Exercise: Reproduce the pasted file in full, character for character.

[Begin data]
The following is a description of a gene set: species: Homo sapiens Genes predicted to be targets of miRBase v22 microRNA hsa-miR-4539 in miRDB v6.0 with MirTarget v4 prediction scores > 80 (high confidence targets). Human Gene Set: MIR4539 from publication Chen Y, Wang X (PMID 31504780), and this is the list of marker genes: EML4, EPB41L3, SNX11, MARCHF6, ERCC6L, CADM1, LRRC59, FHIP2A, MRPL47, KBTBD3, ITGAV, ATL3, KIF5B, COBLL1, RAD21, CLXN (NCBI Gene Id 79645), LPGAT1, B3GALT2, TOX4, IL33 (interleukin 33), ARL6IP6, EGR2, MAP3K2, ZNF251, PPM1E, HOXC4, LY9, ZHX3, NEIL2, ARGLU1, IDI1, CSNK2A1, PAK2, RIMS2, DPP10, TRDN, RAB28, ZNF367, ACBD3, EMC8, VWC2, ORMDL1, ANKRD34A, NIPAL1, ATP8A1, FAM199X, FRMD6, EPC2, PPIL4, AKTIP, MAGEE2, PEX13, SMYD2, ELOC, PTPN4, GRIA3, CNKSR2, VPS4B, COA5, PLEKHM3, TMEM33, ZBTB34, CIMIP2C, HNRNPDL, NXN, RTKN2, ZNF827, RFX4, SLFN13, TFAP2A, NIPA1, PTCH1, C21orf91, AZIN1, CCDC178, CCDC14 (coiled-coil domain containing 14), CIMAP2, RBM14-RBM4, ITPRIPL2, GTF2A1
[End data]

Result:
The following is a description of a gene set: species: Homo sapiens Genes predicted to be targets of miRBase v22 microRNA hsa-miR-4539 in miRDB v6.0 with MirTarget v4 prediction scores > 80 (high confidence targets). Human Gene Set: MIR4539 from publication Chen Y, Wang X (PMID 31504780), and this is the list of marker genes: EML4, EPB41L3, SNX11, MARCHF6, ERCC6L, CADM1, LRRC59, FHIP2A, MRPL47, KBTBD3, ITGAV, ATL3, KIF5B, COBLL1, RAD21, CLXN (NCBI Gene Id 79645), LPGAT1, B3GALT2, TOX4, IL33 (interleukin 33), ARL6IP6, EGR2, MAP3K2, ZNF251, PPM1E, HOXC4, LY9, ZHX3, NEIL2, ARGLU1, IDI1, CSNK2A1, PAK2, RIMS2, DPP10, TRDN, RAB28, ZNF367, ACBD3, EMC8, VWC2, ORMDL1, ANKRD34A, NIPAL1, ATP8A1, FAM199X, FRMD6, EPC2, PPIL4, AKTIP, MAGEE2, PEX13, SMYD2, ELOC, PTPN4, GRIA3, CNKSR2, VPS4B, COA5, PLEKHM3, TMEM33, ZBTB34, CIMIP2C, HNRNPDL, NXN, RTKN2, ZNF827, RFX4, SLFN13, TFAP2A, NIPA1, PTCH1, C21orf91, AZIN1, CCDC178, CCDC14 (coiled-coil domain containing 14), CIMAP2, RBM14-RBM4, ITPRIPL2, GTF2A1